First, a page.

Tech post: Tracking hit size in GTM with the GA Tasks API

Did you know that GA has a hit size limit? It’s true. The limit is just over 8kb, and a standard pageview hit (containing a handful of custom dimensions) from my blog comes in at around 500 bytes – 1/16th of the max size. Realistically, the vast majority of hits sent to GA don’t come anywhere near the limit. But rarely – if you’re tracking many dimensions/metrics/attributes at a time, as my large-enterprise clients do – hits may cross the threshold.

What happens if a hit exceeds this maximum size? It’s completely dropped from GA before it’s ever processed, without any indication that a hit was sent-but-not-recieved. It reminds me of this quote from the poetry of Donald Rumsfeld:

As we know,
There are known knowns.
There are things we know we know.
We also know
There are known unknowns.
That is to say
We know there are some things
We do not know.
But there are also unknown unknowns,
The ones we don’t know
We don’t know.

—Donald Rumsfeld, Feb. 12, 2002, Department of Defense news briefing

When working with those mega-dimension setups, one starts to wonder: what don’t we know about? Are we missing anything?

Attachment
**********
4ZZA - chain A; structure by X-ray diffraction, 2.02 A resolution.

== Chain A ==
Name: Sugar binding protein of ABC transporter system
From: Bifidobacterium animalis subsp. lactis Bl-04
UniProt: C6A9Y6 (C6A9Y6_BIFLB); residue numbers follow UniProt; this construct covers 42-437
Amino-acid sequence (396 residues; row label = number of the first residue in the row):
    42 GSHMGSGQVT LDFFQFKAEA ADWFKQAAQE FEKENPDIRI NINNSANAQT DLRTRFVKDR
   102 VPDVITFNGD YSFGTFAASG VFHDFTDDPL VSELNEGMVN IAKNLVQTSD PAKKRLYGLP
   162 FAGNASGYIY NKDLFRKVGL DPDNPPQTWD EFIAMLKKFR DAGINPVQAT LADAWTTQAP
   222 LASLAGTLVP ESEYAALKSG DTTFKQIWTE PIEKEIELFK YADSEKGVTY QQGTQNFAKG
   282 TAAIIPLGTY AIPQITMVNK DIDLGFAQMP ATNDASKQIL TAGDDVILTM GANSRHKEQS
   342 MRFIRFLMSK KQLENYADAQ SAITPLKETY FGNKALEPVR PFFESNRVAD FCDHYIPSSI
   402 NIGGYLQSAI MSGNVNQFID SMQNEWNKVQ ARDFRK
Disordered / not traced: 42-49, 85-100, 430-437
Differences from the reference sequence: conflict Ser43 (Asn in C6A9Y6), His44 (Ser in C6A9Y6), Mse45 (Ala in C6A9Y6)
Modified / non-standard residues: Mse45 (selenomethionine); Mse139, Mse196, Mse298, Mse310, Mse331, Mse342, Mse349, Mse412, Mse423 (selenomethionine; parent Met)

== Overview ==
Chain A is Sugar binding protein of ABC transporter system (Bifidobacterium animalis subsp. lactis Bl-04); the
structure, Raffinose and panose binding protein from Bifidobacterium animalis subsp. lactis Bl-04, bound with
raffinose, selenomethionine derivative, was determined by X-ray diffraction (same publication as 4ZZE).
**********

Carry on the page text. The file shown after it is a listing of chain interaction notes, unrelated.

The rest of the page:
Let’s find out!

My simplest thought on this was: how can I find out how big my historical hits are, to see if this is even really an issue? I know I wouldn’t see any too-big hits (since they aren’t even processed) in historical data, but if there was a large number of almost-too-big hits, that would be a decent indicator that some were crossing the threshold. The short answer is: there’s nothing in GA’s UI that can give us that information.

At the other end of the complexity spectrum, I thought I could find a way to detect hit size in GTM, and then replace too-big hits with smaller versions of themselves. That idea seemed potentially risky, and would require a fair amount of review to determine what should be kept, and how to limit the rest. If I went through all of that work and testing, and then found out that there aren’t any too-big hits, it would be a terrible return on my time investment.

The middle way I settled on implementing (for now) is this: find a way to detect hit size in GTM, and record this in a custom dimension. Let that run for awhile, examine the data, and then see if I need to pursue this further.

…But how?

Step 1 – Finding the hit size – proved to be easier said than done. I tried various not-GA-specific things like listening for all hits and attempting to process them, but it just wasn’t workable or scalable. And then I remembered Simo Ahava’s post about using customTask to track the GA clientId into a custom dimension, and that led me to the GA Tasks API, which provides an interface to the inner workings of GA:

Use customTask to override buildHitTask

buildHitTask is what we’re looking for. After the default buildHitTask executes, a model field called ‘hitPayload’ contains the exact string that will be transmitted to GA. We can override the buildHitTask task to:

  1. Build the hit (using the default method)
  2. Measure the size of the hit
  3. Add the hit size as a custom dimension value